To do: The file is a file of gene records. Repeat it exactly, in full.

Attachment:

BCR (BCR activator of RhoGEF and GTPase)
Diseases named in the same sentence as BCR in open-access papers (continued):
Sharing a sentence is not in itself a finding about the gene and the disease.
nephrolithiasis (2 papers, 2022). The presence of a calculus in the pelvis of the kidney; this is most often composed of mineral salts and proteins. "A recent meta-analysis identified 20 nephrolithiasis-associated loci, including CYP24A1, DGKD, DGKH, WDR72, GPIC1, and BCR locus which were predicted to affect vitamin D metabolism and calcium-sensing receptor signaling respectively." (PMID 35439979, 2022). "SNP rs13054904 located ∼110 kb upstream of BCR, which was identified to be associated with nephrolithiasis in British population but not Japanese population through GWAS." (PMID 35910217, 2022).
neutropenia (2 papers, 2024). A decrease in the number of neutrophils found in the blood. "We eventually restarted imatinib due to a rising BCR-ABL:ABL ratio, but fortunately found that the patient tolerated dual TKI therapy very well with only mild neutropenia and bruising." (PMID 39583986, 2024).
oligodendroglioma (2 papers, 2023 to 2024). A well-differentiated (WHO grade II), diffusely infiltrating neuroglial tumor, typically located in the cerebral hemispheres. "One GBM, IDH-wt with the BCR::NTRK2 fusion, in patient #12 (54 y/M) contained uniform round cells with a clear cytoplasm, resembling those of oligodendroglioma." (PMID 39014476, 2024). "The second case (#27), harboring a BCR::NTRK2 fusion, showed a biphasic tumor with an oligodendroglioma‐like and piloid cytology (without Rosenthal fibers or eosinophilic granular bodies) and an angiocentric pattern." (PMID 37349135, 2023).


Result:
BCR (BCR activator of RhoGEF and GTPase)
Diseases named in the same sentence as BCR in open-access papers (continued):
Sharing a sentence is not in itself a finding about the gene and the disease.
nephrolithiasis (2 papers, 2022). The presence of a calculus in the pelvis of the kidney; this is most often composed of mineral salts and proteins. "A recent meta-analysis identified 20 nephrolithiasis-associated loci, including CYP24A1, DGKD, DGKH, WDR72, GPIC1, and BCR locus which were predicted to affect vitamin D metabolism and calcium-sensing receptor signaling respectively." (PMID 35439979, 2022). "SNP rs13054904 located ∼110 kb upstream of BCR, which was identified to be associated with nephrolithiasis in British population but not Japanese population through GWAS." (PMID 35910217, 2022).
neutropenia (2 papers, 2024). A decrease in the number of neutrophils found in the blood. "We eventually restarted imatinib due to a rising BCR-ABL:ABL ratio, but fortunately found that the patient tolerated dual TKI therapy very well with only mild neutropenia and bruising." (PMID 39583986, 2024).
oligodendroglioma (2 papers, 2023 to 2024). A well-differentiated (WHO grade II), diffusely infiltrating neuroglial tumor, typically located in the cerebral hemispheres. "One GBM, IDH-wt with the BCR::NTRK2 fusion, in patient #12 (54 y/M) contained uniform round cells with a clear cytoplasm, resembling those of oligodendroglioma." (PMID 39014476, 2024). "The second case (#27), harboring a BCR::NTRK2 fusion, showed a biphasic tumor with an oligodendroglioma‐like and piloid cytology (without Rosenthal fibers or eosinophilic granular bodies) and an angiocentric pattern." (PMID 37349135, 2023).